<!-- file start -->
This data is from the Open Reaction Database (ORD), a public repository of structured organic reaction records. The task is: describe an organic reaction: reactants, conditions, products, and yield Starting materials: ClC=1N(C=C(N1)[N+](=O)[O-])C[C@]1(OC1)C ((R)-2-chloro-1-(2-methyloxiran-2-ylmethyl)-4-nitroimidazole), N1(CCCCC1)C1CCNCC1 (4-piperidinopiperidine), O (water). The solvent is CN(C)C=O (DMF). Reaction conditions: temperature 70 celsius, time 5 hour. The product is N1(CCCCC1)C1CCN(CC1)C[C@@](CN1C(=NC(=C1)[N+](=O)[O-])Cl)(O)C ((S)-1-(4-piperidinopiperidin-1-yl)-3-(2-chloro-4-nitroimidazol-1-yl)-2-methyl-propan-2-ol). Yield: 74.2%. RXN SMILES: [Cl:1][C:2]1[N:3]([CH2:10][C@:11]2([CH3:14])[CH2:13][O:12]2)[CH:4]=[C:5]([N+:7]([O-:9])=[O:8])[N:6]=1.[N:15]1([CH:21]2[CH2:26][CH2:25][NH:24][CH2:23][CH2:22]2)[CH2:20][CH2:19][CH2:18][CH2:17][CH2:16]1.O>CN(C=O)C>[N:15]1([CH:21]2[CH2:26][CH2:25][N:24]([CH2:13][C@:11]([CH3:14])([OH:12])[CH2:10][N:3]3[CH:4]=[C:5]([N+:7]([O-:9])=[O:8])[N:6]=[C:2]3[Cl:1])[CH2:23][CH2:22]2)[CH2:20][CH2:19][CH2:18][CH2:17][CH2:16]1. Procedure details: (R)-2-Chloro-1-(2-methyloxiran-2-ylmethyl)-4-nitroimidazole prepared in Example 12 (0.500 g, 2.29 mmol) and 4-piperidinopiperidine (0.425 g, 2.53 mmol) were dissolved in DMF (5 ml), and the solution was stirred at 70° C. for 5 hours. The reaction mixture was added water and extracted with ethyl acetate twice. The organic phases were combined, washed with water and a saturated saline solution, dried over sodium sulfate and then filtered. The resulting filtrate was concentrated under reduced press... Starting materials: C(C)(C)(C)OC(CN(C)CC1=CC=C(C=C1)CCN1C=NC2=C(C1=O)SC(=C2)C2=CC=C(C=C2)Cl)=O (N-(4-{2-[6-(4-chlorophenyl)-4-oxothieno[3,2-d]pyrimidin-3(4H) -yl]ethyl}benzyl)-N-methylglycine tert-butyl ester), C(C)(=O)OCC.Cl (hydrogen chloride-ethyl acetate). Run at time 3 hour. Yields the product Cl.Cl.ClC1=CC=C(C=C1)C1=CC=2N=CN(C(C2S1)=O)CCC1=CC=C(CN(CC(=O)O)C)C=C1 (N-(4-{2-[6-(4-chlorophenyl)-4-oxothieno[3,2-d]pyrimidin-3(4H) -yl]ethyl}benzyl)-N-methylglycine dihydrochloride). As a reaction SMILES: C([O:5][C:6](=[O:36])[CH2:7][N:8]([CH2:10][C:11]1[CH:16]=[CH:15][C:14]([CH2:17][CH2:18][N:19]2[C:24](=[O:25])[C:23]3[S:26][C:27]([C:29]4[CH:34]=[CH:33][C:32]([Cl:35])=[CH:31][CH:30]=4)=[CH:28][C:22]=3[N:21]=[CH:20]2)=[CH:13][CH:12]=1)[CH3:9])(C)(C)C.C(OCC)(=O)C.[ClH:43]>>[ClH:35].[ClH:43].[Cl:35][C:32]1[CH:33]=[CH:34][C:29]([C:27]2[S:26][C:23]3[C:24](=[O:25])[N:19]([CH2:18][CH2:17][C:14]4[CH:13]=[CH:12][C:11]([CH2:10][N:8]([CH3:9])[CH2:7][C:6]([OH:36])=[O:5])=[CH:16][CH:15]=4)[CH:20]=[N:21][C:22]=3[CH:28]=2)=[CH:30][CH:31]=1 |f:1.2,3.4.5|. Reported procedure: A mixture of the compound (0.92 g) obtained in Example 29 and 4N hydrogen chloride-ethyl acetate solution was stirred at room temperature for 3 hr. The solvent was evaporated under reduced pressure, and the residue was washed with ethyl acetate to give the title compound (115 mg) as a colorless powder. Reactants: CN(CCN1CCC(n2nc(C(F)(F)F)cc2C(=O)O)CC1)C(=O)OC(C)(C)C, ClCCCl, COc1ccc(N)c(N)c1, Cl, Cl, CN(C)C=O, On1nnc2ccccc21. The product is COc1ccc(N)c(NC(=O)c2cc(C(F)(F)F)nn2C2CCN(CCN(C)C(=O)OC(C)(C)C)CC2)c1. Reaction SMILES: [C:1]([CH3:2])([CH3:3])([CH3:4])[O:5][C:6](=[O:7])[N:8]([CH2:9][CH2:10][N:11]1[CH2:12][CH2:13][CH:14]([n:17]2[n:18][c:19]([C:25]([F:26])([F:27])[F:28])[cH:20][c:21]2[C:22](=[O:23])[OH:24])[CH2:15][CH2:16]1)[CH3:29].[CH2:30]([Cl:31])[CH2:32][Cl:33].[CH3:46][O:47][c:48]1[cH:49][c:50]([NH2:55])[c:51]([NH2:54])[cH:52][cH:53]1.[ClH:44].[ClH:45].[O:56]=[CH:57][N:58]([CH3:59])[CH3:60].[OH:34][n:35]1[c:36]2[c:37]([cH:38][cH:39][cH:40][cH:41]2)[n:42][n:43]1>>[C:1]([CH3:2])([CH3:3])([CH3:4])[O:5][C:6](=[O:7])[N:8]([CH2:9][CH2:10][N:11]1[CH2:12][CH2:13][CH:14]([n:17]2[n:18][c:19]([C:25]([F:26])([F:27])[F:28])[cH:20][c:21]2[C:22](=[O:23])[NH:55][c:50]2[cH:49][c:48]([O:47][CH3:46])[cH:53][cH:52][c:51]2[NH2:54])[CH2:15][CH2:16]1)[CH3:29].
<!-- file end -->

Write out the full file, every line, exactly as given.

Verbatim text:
This data is from the Open Reaction Database (ORD), a public repository of structured organic reaction records. The task is: describe an organic reaction: reactants, conditions, products, and yield Starting materials: ClC=1N(C=C(N1)[N+](=O)[O-])C[C@]1(OC1)C ((R)-2-chloro-1-(2-methyloxiran-2-ylmethyl)-4-nitroimidazole), N1(CCCCC1)C1CCNCC1 (4-piperidinopiperidine), O (water). The solvent is CN(C)C=O (DMF). Reaction conditions: temperature 70 celsius, time 5 hour. The product is N1(CCCCC1)C1CCN(CC1)C[C@@](CN1C(=NC(=C1)[N+](=O)[O-])Cl)(O)C ((S)-1-(4-piperidinopiperidin-1-yl)-3-(2-chloro-4-nitroimidazol-1-yl)-2-methyl-propan-2-ol). Yield: 74.2%. RXN SMILES: [Cl:1][C:2]1[N:3]([CH2:10][C@:11]2([CH3:14])[CH2:13][O:12]2)[CH:4]=[C:5]([N+:7]([O-:9])=[O:8])[N:6]=1.[N:15]1([CH:21]2[CH2:26][CH2:25][NH:24][CH2:23][CH2:22]2)[CH2:20][CH2:19][CH2:18][CH2:17][CH2:16]1.O>CN(C=O)C>[N:15]1([CH:21]2[CH2:26][CH2:25][N:24]([CH2:13][C@:11]([CH3:14])([OH:12])[CH2:10][N:3]3[CH:4]=[C:5]([N+:7]([O-:9])=[O:8])[N:6]=[C:2]3[Cl:1])[CH2:23][CH2:22]2)[CH2:20][CH2:19][CH2:18][CH2:17][CH2:16]1. Procedure details: (R)-2-Chloro-1-(2-methyloxiran-2-ylmethyl)-4-nitroimidazole prepared in Example 12 (0.500 g, 2.29 mmol) and 4-piperidinopiperidine (0.425 g, 2.53 mmol) were dissolved in DMF (5 ml), and the solution was stirred at 70° C. for 5 hours. The reaction mixture was added water and extracted with ethyl acetate twice. The organic phases were combined, washed with water and a saturated saline solution, dried over sodium sulfate and then filtered. The resulting filtrate was concentrated under reduced press... Starting materials: C(C)(C)(C)OC(CN(C)CC1=CC=C(C=C1)CCN1C=NC2=C(C1=O)SC(=C2)C2=CC=C(C=C2)Cl)=O (N-(4-{2-[6-(4-chlorophenyl)-4-oxothieno[3,2-d]pyrimidin-3(4H) -yl]ethyl}benzyl)-N-methylglycine tert-butyl ester), C(C)(=O)OCC.Cl (hydrogen chloride-ethyl acetate). Run at time 3 hour. Yields the product Cl.Cl.ClC1=CC=C(C=C1)C1=CC=2N=CN(C(C2S1)=O)CCC1=CC=C(CN(CC(=O)O)C)C=C1 (N-(4-{2-[6-(4-chlorophenyl)-4-oxothieno[3,2-d]pyrimidin-3(4H) -yl]ethyl}benzyl)-N-methylglycine dihydrochloride). As a reaction SMILES: C([O:5][C:6](=[O:36])[CH2:7][N:8]([CH2:10][C:11]1[CH:16]=[CH:15][C:14]([CH2:17][CH2:18][N:19]2[C:24](=[O:25])[C:23]3[S:26][C:27]([C:29]4[CH:34]=[CH:33][C:32]([Cl:35])=[CH:31][CH:30]=4)=[CH:28][C:22]=3[N:21]=[CH:20]2)=[CH:13][CH:12]=1)[CH3:9])(C)(C)C.C(OCC)(=O)C.[ClH:43]>>[ClH:35].[ClH:43].[Cl:35][C:32]1[CH:33]=[CH:34][C:29]([C:27]2[S:26][C:23]3[C:24](=[O:25])[N:19]([CH2:18][CH2:17][C:14]4[CH:13]=[CH:12][C:11]([CH2:10][N:8]([CH3:9])[CH2:7][C:6]([OH:36])=[O:5])=[CH:16][CH:15]=4)[CH:20]=[N:21][C:22]=3[CH:28]=2)=[CH:30][CH:31]=1 |f:1.2,3.4.5|. Reported procedure: A mixture of the compound (0.92 g) obtained in Example 29 and 4N hydrogen chloride-ethyl acetate solution was stirred at room temperature for 3 hr. The solvent was evaporated under reduced pressure, and the residue was washed with ethyl acetate to give the title compound (115 mg) as a colorless powder. Reactants: CN(CCN1CCC(n2nc(C(F)(F)F)cc2C(=O)O)CC1)C(=O)OC(C)(C)C, ClCCCl, COc1ccc(N)c(N)c1, Cl, Cl, CN(C)C=O, On1nnc2ccccc21. The product is COc1ccc(N)c(NC(=O)c2cc(C(F)(F)F)nn2C2CCN(CCN(C)C(=O)OC(C)(C)C)CC2)c1. Reaction SMILES: [C:1]([CH3:2])([CH3:3])([CH3:4])[O:5][C:6](=[O:7])[N:8]([CH2:9][CH2:10][N:11]1[CH2:12][CH2:13][CH:14]([n:17]2[n:18][c:19]([C:25]([F:26])([F:27])[F:28])[cH:20][c:21]2[C:22](=[O:23])[OH:24])[CH2:15][CH2:16]1)[CH3:29].[CH2:30]([Cl:31])[CH2:32][Cl:33].[CH3:46][O:47][c:48]1[cH:49][c:50]([NH2:55])[c:51]([NH2:54])[cH:52][cH:53]1.[ClH:44].[ClH:45].[O:56]=[CH:57][N:58]([CH3:59])[CH3:60].[OH:34][n:35]1[c:36]2[c:37]([cH:38][cH:39][cH:40][cH:41]2)[n:42][n:43]1>>[C:1]([CH3:2])([CH3:3])([CH3:4])[O:5][C:6](=[O:7])[N:8]([CH2:9][CH2:10][N:11]1[CH2:12][CH2:13][CH:14]([n:17]2[n:18][c:19]([C:25]([F:26])([F:27])[F:28])[cH:20][c:21]2[C:22](=[O:23])[NH:55][c:50]2[cH:49][c:48]([O:47][CH3:46])[cH:53][cH:52][c:51]2[NH2:54])[CH2:15][CH2:16]1)[CH3:29].